IN AN ATTEMPT to shape how history will view him, President Bush is giving interviews to the media as he prepares to exit the White House.
It is fully understandable that Mr. Bush is putting on a full-court press as he leaves office to work himself out of competition with James Buchanan, Millard Fillmore, and Herbert Hoover for the title of Worst President Ever.
The media have become his willing accomplices, first, because it is hard to refuse an invitation to sit by a fire and ask questions of a president who all too often has been unavailable to the press as events unfolded. Second, there is always some hope that he might say something unexpected or even elucidating. Third, it's the holiday season.
At the same time, reading the texts of these interviews, one of which was a widely reported sit-down with ABC's Charles Gibson, leads to some interesting conclusions about how the nation's 43rd president wants the public to remember him.
To hear it from Mr. Bush, one would think that his Oval Office service was a string of unbroken successes: He and his team did not miss the warning signs of the 9/11 attack (which took place early in his first term, but on his watch), nor did he abandon the generally meritorious war in Afghanistan to attack faux enemy Iraq under false premises.
There were other similarly feeble assertions. The intelligence agencies didn't obtain and provide the right information to the President on either Iraq's nonexistent weapons of mass destruction or its non-collaboration with al-Qaeda. The war was simply an "intelligence failure," Mr. Bush says.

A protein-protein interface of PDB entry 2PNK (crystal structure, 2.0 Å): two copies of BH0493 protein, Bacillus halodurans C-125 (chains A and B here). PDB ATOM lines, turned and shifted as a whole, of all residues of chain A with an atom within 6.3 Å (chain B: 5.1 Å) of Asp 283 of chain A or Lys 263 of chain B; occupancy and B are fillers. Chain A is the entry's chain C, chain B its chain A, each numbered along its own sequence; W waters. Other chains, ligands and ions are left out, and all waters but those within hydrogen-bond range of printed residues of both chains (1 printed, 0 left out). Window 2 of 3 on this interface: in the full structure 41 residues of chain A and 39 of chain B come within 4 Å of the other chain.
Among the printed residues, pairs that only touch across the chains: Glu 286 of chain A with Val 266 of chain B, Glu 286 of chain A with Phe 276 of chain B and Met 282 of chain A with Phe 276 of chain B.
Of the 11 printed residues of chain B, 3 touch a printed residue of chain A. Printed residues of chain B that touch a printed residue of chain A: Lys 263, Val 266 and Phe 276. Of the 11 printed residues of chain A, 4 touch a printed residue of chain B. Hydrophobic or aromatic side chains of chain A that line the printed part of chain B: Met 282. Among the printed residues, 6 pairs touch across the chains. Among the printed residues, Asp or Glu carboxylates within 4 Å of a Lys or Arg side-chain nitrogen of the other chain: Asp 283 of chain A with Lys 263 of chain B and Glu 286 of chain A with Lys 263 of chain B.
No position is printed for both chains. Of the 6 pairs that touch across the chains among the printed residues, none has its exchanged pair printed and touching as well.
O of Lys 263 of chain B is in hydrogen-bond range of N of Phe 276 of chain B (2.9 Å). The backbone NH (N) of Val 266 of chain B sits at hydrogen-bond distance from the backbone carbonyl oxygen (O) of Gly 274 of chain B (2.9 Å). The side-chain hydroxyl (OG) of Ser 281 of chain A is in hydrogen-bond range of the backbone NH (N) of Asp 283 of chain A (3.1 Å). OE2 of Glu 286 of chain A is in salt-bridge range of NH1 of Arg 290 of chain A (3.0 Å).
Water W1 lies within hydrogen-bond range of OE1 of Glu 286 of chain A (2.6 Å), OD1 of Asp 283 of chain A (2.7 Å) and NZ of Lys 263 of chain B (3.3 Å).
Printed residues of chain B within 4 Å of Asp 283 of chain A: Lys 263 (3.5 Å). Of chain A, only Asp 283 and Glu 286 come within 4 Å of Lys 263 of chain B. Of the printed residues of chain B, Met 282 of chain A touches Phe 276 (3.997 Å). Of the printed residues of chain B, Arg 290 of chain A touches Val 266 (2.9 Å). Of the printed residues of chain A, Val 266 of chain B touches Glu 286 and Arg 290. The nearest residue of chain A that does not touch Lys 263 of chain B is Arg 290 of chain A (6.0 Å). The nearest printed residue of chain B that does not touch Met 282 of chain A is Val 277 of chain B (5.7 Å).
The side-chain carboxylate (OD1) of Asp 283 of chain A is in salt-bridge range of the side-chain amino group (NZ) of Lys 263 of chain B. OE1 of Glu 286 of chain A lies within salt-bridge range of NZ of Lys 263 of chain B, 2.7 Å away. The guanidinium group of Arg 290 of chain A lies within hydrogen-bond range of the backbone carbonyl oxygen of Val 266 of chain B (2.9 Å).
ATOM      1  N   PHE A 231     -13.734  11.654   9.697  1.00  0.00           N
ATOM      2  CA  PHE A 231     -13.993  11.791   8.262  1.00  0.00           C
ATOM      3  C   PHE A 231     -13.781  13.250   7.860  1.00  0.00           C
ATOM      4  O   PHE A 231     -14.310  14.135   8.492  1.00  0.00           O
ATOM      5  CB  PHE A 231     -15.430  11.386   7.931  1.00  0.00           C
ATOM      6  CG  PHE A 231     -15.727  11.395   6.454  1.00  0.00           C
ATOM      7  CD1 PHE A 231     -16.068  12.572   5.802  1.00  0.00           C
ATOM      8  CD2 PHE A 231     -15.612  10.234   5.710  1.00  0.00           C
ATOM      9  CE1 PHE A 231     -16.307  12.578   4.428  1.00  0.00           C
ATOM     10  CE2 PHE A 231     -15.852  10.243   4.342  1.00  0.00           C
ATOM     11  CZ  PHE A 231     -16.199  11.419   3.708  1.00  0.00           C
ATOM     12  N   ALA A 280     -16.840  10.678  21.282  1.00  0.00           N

Similarly, letting New Orleans founder after the hurricanes, having put incompetent people in charge of the emergency response capacity of his government, didn't happen that way. Finally, the train wreck that the American economy suffered, resulting in no small part from his having let the foxes guard the henhouse, had nothing to do with him.
So, either Mr. Bush has been asleep at the switch for the past eight years, or he is able to fool himself and try to fool the American public that it was a great two terms in spite of a preponderance of evidence to the contrary.
It will be partly the fault of the media if, as he packs for the final helicopter ride from the White House lawn, Mr. Bush isn't asked questions he cannot dodge. At the same time, it's not unreasonable for Americans to expect a president, who is leaving office after eight sometimes difficult years, to discuss his experience with a degree of reflection and responsibility.
So far, he's managed to effectively sidestep reality.